Thanks for all the feedback. I definately won't be charging any suspect cells. It might be cool to see what happens...but for $20, I'd just assume trash it an buy a new brick. I've got LiFePo4 cells for misc. tasks...so I don't really have a need for recovered LiPo that may or may not be prone to further failure.
After some research, I've found that in Li-Ion cells with liquid electrolytes, the separator is designed to melt during a thermal runaway...effectively nullifying it's pore structure and shutting the battery down. Does anyone know if the separators in polymer electrolyte batteries are designed to perform the same shutdown?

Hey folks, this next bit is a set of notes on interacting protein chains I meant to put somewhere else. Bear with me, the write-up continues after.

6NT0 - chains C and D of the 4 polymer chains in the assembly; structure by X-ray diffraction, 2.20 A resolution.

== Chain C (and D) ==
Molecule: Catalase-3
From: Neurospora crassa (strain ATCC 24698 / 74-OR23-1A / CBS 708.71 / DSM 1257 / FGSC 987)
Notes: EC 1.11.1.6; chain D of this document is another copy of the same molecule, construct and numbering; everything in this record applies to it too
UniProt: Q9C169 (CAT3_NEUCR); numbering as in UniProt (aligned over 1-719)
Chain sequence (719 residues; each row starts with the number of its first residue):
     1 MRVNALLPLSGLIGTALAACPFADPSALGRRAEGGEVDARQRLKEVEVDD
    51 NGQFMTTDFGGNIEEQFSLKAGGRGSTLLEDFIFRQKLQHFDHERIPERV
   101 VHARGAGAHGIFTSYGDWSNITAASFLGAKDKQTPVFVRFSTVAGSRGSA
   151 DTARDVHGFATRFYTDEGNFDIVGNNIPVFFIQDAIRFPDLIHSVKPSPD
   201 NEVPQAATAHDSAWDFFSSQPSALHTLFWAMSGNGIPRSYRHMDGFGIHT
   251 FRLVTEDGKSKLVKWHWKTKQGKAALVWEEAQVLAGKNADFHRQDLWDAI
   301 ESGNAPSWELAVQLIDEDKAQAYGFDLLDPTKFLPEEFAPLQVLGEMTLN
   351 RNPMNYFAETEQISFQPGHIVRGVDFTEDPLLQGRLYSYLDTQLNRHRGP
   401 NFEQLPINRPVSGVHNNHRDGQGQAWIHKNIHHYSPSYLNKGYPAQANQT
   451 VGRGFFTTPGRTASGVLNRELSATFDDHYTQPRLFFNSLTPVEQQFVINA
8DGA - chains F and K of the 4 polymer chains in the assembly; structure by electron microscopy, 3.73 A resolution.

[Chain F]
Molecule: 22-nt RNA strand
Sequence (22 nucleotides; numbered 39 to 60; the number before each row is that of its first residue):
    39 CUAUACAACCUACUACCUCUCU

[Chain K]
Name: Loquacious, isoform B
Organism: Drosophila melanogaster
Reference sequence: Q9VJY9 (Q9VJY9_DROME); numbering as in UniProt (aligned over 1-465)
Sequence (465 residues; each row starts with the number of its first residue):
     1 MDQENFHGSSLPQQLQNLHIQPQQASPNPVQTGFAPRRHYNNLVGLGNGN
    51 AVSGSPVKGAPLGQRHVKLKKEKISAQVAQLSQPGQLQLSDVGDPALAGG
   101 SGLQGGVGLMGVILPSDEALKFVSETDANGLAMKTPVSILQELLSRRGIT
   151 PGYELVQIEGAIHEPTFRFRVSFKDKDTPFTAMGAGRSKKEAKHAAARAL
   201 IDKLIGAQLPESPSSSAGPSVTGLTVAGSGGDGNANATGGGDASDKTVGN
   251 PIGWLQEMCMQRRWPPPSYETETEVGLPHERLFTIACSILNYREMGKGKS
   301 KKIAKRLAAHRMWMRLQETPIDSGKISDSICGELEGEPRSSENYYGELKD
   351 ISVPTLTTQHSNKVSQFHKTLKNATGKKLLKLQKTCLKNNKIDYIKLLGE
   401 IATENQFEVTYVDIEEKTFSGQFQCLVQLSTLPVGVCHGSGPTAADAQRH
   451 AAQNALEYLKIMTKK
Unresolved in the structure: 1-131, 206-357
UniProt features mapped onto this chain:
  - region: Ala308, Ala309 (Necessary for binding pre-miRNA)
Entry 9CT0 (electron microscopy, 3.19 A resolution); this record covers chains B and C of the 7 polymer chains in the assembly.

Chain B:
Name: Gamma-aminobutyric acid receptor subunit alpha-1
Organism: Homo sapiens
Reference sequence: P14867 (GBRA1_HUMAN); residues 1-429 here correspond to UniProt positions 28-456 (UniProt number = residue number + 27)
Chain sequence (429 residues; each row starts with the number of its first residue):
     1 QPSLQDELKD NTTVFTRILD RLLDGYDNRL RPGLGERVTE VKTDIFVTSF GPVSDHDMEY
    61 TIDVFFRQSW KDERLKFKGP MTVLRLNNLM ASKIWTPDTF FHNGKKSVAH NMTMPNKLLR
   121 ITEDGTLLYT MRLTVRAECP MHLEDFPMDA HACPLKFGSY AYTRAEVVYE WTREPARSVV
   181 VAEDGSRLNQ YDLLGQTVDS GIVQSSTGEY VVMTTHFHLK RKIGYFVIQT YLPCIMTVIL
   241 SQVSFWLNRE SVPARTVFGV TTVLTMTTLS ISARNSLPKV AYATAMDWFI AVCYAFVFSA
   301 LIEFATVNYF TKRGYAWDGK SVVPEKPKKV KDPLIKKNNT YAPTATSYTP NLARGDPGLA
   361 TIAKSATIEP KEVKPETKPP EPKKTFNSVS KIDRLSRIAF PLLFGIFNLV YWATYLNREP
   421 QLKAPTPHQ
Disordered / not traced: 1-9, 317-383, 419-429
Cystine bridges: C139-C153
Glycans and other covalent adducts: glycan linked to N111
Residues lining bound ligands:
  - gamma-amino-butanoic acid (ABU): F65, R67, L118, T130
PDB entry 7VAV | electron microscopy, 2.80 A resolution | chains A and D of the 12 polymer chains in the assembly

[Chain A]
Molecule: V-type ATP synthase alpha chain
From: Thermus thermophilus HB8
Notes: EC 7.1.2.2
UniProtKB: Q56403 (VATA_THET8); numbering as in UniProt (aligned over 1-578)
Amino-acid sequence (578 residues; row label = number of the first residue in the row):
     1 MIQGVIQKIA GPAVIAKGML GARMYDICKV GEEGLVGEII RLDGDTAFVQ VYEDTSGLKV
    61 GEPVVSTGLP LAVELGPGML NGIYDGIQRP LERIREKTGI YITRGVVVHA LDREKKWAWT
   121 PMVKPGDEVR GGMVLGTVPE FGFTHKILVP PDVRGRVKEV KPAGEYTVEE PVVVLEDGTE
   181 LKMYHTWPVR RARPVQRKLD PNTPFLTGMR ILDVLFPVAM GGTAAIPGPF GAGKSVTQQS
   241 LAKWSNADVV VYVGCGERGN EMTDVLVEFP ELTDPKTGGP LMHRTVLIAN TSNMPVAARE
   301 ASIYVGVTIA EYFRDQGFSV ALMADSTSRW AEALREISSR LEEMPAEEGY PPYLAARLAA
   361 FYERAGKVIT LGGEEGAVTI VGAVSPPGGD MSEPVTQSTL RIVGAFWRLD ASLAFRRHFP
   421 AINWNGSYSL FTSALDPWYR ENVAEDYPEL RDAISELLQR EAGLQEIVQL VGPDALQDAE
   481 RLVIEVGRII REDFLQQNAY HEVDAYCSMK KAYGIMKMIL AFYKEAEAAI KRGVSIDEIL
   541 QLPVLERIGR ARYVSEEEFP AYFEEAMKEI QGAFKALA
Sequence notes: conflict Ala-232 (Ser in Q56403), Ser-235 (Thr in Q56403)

If so, then I could buy that as a mechanism for failure: something finally gave way internally, the battery shorted and separator served it's shutdown function. That would explain the 0v / yet seemingly conductive outcome as well.
Though a bit dated, some good info on battery separators was found here: http://tinhoahoc.com/Battery/cr020738u.pdf